M'lords, you're not very modern

THE procedures of the House of Lords may seem be an irrelevance, but as long as the upper chamber exists, it should at least have 21st century facilities even if most of its members are firmly rooted in the belief that Lord Palmerston should still be prime minister.

By Graham Dines

THE procedures of the House of Lords may seem be an irrelevance, but as long as the upper chamber exists, it should at least have 21st century facilities even if most of its members are firmly rooted in the belief that Lord Palmerston should still be prime minister.

The first steps towards treating spectators with civility came this week when Suffolk Liberal Democrat life peer Lord Phillips of Sudbury asked for visitors' facilities to be improved.

Chairman of committees Lord Brabazon of Tara said an ancient ban on the taking of notes in the public gallery may soon be lifted. “Historically no one was allowed to record speeches in Parliament, to prevent the Crown inhibiting freedom of debate.


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“In the 19th century restrictions were eased but only journalists were accredited,” said Lord Brabazon. “The public were still not permitted to take notes, in the belief that this would prevent inaccurate and scurrilous reports. Since 1993 the Commons has permitted the public to take informal notes for personal use. We might do well to follow this example.”

Lord Phillips asked Lord Brabazon to “undertake a complete review of the way in which we offer hospitality to visitors. One of our peerless doorkeepers said to me a few days ago: 'We treat our visitors like cattle. They start mounting the stairs to the public gallery, to find an aggressive notice describing them as Strangers.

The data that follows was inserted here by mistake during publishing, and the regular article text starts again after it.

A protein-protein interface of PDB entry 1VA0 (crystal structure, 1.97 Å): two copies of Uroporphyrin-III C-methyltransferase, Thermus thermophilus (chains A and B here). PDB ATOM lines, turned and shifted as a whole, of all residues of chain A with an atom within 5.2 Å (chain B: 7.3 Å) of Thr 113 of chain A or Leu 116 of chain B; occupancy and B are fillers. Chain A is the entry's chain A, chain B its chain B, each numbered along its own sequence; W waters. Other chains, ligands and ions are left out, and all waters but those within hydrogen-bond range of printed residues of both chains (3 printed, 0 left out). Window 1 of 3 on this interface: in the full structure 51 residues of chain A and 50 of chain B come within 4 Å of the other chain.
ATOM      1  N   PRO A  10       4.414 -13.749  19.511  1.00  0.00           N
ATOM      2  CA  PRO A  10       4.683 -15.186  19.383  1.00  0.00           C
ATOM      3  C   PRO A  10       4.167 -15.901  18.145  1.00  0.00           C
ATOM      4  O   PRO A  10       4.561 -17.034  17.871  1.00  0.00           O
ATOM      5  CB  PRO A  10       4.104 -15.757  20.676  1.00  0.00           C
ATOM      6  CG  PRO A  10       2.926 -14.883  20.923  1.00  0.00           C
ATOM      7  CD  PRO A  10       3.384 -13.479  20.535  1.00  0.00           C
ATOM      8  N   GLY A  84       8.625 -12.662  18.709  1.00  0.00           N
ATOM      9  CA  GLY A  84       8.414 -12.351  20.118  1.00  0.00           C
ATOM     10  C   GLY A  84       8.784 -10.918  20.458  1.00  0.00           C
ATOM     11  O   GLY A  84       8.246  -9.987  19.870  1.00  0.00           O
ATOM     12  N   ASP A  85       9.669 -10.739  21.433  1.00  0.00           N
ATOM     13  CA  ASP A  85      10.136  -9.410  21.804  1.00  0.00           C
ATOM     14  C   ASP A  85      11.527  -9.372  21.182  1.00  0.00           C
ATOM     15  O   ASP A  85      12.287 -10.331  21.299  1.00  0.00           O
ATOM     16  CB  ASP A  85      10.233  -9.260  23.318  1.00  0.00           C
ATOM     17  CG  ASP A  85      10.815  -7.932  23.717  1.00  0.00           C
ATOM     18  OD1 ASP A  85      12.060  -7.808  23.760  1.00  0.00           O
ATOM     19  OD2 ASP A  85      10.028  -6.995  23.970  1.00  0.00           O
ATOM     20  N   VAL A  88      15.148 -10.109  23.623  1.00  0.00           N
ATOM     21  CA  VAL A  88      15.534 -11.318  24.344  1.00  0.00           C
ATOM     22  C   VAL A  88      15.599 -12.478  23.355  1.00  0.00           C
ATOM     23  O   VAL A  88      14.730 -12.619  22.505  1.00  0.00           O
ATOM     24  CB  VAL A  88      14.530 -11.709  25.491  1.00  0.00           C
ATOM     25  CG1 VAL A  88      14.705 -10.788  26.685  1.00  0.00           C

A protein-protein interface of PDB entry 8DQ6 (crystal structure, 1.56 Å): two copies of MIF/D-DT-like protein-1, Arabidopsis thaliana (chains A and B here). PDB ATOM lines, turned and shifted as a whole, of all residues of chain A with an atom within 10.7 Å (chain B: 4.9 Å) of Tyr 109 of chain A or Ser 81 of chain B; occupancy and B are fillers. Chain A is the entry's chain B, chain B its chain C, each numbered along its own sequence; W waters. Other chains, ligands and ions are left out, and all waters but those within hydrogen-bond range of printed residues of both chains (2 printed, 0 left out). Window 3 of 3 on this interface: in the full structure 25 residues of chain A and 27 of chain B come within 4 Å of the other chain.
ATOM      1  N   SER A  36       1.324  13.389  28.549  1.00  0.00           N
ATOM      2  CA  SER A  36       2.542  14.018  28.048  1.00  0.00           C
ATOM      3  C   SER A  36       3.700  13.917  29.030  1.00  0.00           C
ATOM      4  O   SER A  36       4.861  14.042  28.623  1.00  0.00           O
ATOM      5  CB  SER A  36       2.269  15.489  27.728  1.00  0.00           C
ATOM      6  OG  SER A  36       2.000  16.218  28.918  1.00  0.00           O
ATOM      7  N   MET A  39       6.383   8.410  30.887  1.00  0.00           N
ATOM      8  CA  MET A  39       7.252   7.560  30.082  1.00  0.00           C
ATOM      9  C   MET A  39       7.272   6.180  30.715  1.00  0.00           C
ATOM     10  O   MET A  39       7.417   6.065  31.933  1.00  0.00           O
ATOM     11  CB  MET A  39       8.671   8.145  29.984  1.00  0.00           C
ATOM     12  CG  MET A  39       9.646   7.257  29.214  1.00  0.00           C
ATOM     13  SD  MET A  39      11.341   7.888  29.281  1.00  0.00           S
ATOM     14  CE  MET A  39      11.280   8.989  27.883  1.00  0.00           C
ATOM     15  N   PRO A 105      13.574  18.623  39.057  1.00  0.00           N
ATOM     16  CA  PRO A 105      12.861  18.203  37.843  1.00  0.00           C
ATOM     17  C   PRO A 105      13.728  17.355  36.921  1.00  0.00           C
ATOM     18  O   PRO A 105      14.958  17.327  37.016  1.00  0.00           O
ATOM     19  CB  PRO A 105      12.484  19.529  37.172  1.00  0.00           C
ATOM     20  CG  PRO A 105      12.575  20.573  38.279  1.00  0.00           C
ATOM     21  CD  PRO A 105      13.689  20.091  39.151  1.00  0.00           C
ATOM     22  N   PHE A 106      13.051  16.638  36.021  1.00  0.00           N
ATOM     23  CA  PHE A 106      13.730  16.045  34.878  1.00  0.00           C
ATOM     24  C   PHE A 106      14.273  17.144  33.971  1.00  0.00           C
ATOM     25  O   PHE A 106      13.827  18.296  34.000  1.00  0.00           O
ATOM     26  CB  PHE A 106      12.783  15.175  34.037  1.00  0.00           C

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“They reach the top of the stairs, to be searched, body and baggage, for a second time within minutes and then they enter the gallery without any real idea of what is going on.'

Labour's Lord Dubs said: “It is time we brought this House into the present century. We serve the public and they surely have the right to be treated like civilised human beings.”

And then arose that great Essex revanchist Lord (Norman) Tebbit: “We should resist the mad idea of this House being dragged into the present century. It is a very disagreeable century. It would perhaps be a better idea to drag us back into the 19th century - a much better one for this country in many ways.”

He stopped short of urging public executions, waging war on the fuzzy-wuzzies, and sending children up chimneys, but we get the drift.

PRAISE for the work of the 1st Battalion of the Royal Anglian Regiment in Afghanistan has come from Braintree Tory MP Brooks Newmark and Armed Forces Minister Adam Ingram. Paying tribute, Mr Newmark reminded the Commons that “the soldiers serving in the 1st Battalion the Royal Anglian Regiment have just returned from a deployment in Iraq, during which they distinguished themselves.”

But he doubted that troops have been given adequate support for their efforts. He pressed the minister for an assurance that the Government will have improved its performance in this vital area by the time that the 2nd Battalion is sent to Afghanistan in the spring.

Mr Ingram refused to accept criticism of the Government's handling of troop deployments, but paid tribute to the efforts of the Royal Anglians and promised that any mistakes made in supplying the 1st Battalion “will be identified and corrected.”